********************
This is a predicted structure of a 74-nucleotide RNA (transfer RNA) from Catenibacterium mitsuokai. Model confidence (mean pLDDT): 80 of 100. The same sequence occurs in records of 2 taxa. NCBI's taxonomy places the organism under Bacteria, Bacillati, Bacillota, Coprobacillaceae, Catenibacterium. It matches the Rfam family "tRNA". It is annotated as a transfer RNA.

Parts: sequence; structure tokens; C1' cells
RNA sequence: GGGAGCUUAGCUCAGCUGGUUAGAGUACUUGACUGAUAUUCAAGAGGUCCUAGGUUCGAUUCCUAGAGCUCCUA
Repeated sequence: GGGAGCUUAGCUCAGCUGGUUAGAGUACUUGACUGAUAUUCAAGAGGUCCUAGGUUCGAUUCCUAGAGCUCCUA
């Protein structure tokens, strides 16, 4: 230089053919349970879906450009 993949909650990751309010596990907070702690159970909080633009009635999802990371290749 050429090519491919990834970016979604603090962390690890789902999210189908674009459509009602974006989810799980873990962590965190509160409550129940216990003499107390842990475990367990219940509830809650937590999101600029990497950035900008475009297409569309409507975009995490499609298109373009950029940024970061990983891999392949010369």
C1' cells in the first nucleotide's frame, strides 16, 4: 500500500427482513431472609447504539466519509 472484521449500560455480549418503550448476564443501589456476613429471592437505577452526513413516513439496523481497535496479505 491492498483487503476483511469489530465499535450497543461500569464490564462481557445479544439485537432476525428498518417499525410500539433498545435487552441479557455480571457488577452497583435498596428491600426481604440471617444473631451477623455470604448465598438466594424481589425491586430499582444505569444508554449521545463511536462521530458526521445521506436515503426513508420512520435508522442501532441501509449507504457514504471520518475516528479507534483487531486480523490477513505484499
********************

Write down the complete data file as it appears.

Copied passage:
This is a predicted structure of a 74-nucleotide RNA (transfer RNA) from Catenibacterium mitsuokai. Model confidence (mean pLDDT): 80 of 100. The same sequence occurs in records of 2 taxa. NCBI's taxonomy places the organism under Bacteria, Bacillati, Bacillota, Coprobacillaceae, Catenibacterium. It matches the Rfam family "tRNA". It is annotated as a transfer RNA.

Parts: sequence; structure tokens; C1' cells
RNA sequence: GGGAGCUUAGCUCAGCUGGUUAGAGUACUUGACUGAUAUUCAAGAGGUCCUAGGUUCGAUUCCUAGAGCUCCUA
Repeated sequence: GGGAGCUUAGCUCAGCUGGUUAGAGUACUUGACUGAUAUUCAAGAGGUCCUAGGUUCGAUUCCUAGAGCUCCUA
């Protein structure tokens, strides 16, 4: 230089053919349970879906450009 993949909650990751309010596990907070702690159970909080633009009635999802990371290749 050429090519491919990834970016979604603090962390690890789902999210189908674009459509009602974006989810799980873990962590965190509160409550129940216990003499107390842990475990367990219940509830809650937590999101600029990497950035900008475009297409569309409507975009995490499609298109373009950029940024970061990983891999392949010369």
C1' cells in the first nucleotide's frame, strides 16, 4: 500500500427482513431472609447504539466519509 472484521449500560455480549418503550448476564443501589456476613429471592437505577452526513413516513439496523481497535496479505 491492498483487503476483511469489530465499535450497543461500569464490564462481557445479544439485537432476525428498518417499525410500539433498545435487552441479557455480571457488577452497583435498596428491600426481604440471617444473631451477623455470604448465598438466594424481589425491586430499582444505569444508554449521545463511536462521530458526521445521506436515503426513508420512520435508522442501532441501509449507504457514504471520518475516528479507534483487531486480523490477513505484499